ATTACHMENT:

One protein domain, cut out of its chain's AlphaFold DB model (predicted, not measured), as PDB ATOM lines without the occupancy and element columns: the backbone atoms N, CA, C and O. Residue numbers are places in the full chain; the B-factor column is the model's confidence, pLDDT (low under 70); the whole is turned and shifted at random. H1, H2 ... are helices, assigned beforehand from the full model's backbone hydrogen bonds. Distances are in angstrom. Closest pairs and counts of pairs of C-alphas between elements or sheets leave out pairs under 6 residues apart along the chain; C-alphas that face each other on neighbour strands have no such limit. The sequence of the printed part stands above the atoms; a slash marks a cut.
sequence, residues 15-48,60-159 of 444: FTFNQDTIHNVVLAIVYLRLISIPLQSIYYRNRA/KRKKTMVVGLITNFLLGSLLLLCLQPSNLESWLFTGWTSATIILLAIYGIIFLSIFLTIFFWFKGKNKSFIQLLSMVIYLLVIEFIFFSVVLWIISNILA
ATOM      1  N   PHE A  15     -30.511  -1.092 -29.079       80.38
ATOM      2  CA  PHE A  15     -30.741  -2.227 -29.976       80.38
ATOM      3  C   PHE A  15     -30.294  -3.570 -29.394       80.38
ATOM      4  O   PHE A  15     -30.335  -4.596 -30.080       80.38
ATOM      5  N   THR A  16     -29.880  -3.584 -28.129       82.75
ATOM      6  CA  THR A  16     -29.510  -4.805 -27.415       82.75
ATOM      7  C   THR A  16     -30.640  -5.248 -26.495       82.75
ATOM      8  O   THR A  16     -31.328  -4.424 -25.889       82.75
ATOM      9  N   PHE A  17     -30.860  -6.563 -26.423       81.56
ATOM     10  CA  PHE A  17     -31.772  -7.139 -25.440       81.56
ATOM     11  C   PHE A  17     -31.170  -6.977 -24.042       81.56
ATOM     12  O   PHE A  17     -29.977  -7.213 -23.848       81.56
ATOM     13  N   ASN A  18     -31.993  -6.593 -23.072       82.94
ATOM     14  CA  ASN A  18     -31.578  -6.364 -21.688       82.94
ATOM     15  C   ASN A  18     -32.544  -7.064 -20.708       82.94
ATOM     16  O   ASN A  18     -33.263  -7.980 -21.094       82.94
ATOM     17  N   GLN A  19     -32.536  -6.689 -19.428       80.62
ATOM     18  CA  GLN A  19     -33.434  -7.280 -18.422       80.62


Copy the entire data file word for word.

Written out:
One protein domain, cut out of its chain's AlphaFold DB model (predicted, not measured), as PDB ATOM lines without the occupancy and element columns: the backbone atoms N, CA, C and O. Residue numbers are places in the full chain; the B-factor column is the model's confidence, pLDDT (low under 70); the whole is turned and shifted at random. H1, H2 ... are helices, assigned beforehand from the full model's backbone hydrogen bonds. Distances are in angstrom. Closest pairs and counts of pairs of C-alphas between elements or sheets leave out pairs under 6 residues apart along the chain; C-alphas that face each other on neighbour strands have no such limit. The sequence of the printed part stands above the atoms; a slash marks a cut.
sequence, residues 15-48,60-159 of 444: FTFNQDTIHNVVLAIVYLRLISIPLQSIYYRNRA/KRKKTMVVGLITNFLLGSLLLLCLQPSNLESWLFTGWTSATIILLAIYGIIFLSIFLTIFFWFKGKNKSFIQLLSMVIYLLVIEFIFFSVVLWIISNILA
ATOM      1  N   PHE A  15     -30.511  -1.092 -29.079       80.38
ATOM      2  CA  PHE A  15     -30.741  -2.227 -29.976       80.38
ATOM      3  C   PHE A  15     -30.294  -3.570 -29.394       80.38
ATOM      4  O   PHE A  15     -30.335  -4.596 -30.080       80.38
ATOM      5  N   THR A  16     -29.880  -3.584 -28.129       82.75
ATOM      6  CA  THR A  16     -29.510  -4.805 -27.415       82.75
ATOM      7  C   THR A  16     -30.640  -5.248 -26.495       82.75
ATOM      8  O   THR A  16     -31.328  -4.424 -25.889       82.75
ATOM      9  N   PHE A  17     -30.860  -6.563 -26.423       81.56
ATOM     10  CA  PHE A  17     -31.772  -7.139 -25.440       81.56
ATOM     11  C   PHE A  17     -31.170  -6.977 -24.042       81.56
ATOM     12  O   PHE A  17     -29.977  -7.213 -23.848       81.56
ATOM     13  N   ASN A  18     -31.993  -6.593 -23.072       82.94
ATOM     14  CA  ASN A  18     -31.578  -6.364 -21.688       82.94
ATOM     15  C   ASN A  18     -32.544  -7.064 -20.708       82.94
ATOM     16  O   ASN A  18     -33.263  -7.980 -21.094       82.94
ATOM     17  N   GLN A  19     -32.536  -6.689 -19.428       80.62
ATOM     18  CA  GLN A  19     -33.434  -7.280 -18.422       80.62